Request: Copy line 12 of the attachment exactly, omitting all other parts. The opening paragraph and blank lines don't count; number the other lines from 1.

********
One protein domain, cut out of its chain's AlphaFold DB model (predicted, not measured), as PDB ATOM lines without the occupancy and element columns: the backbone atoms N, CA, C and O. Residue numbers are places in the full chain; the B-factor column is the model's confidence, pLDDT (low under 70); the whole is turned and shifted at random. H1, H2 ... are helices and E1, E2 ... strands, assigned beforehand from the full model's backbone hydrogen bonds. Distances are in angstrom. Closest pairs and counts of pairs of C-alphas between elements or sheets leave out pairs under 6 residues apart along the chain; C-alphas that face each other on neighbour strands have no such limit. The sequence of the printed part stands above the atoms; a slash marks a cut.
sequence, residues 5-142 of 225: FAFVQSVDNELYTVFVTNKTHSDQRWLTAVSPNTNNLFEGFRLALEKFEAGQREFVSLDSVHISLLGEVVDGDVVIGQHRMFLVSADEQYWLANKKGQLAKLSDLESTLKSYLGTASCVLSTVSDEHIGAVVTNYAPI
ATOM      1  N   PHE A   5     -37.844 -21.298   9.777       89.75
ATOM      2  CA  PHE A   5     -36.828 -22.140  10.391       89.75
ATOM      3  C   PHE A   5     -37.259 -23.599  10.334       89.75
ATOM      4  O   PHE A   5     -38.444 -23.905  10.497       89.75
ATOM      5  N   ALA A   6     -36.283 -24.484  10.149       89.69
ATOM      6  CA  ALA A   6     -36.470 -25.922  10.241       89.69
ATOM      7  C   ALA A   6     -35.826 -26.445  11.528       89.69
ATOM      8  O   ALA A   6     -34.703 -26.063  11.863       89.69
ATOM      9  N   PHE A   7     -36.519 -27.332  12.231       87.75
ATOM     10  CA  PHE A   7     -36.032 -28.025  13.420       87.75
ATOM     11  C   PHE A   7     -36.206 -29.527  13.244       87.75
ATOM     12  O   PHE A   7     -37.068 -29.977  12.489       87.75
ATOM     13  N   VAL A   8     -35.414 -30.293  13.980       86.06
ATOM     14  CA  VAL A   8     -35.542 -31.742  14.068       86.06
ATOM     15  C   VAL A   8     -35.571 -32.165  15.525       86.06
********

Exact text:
ATOM     11  C   PHE A   7     -36.206 -29.527  13.244       87.75